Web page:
Alert: Local Agencies Now Must Publish Individual Board Member Votes

Public Agency  

December 2013

On September 6, 2013, Governor Jerry Brown signed Senate Bill 751 into law, amending the Ralph M. Brown Act (Government Code § 54950 et seq.) to require the votes of each member of a legislative body of a local agency to be publicly reported.

The Brown Act requires all meetings of the legislative body of a local agency to be held in public, unless a closed session is specifically authorized. Under existing law, the Brown Act only requires local agencies’ legislative bodies to report the votes of individual officials for closed meetings and meetings conducted by teleconference. These provisions exist so that the public can know how individual boards members vote when the vote is not taken in the public’s presence. However, existing law does not require local agencies to report individual officials’ votes that are cast during open meetings.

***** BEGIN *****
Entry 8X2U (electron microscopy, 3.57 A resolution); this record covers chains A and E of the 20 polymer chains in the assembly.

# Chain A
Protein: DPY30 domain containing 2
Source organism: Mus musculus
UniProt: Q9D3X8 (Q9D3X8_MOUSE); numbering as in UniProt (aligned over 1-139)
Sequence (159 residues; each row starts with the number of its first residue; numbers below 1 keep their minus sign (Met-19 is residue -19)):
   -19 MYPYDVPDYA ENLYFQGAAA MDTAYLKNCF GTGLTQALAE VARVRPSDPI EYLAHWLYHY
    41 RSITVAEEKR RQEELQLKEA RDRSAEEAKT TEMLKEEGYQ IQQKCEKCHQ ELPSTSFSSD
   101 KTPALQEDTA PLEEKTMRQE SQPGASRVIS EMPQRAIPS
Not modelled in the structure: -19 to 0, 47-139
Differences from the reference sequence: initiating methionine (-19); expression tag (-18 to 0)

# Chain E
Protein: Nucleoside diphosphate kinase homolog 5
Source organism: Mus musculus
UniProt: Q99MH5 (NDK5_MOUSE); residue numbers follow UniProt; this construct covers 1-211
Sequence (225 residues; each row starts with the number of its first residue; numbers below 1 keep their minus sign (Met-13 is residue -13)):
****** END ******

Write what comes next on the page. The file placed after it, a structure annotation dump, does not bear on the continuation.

SB 751 adds Government Code § 54953 (c)(2), which requires that the “legislative body of a local agency shall publicly report any action taken and the vote or abstention on that action of each member present for the action.” The stated reason for this change is to enable members of the public who are not present at public meetings to hold individual board members accountable for how they vote. This change means that, beginning on January 1, 2014, the votes (or abstention) of individual board members must be publicly reported for any board action taken.

To comply with this change, governing boards should ensure that the clerk or secretary tracks individual board members’ votes and records them in the meeting minutes. For instance, meeting minutes may not merely reflect that the board adopted or rej ected a resolution. Rather, each board member’s vote must be reported contemporaneously, and the minutes should show how each member voted. If the clerk or secretary cannot track individual votes, governing boards should conduct votes by oral roll-call and record each vote as it is cast. By January 1, 2014, agencies also should review their board policies and bylaws to reflect this amendment.
The only other change to the Brown Act in this legislative session was AB 246, which adds the Governor to the list of persons and institutions with which a local agency can hold a closed session regarding public safety or security matters. 1350460.1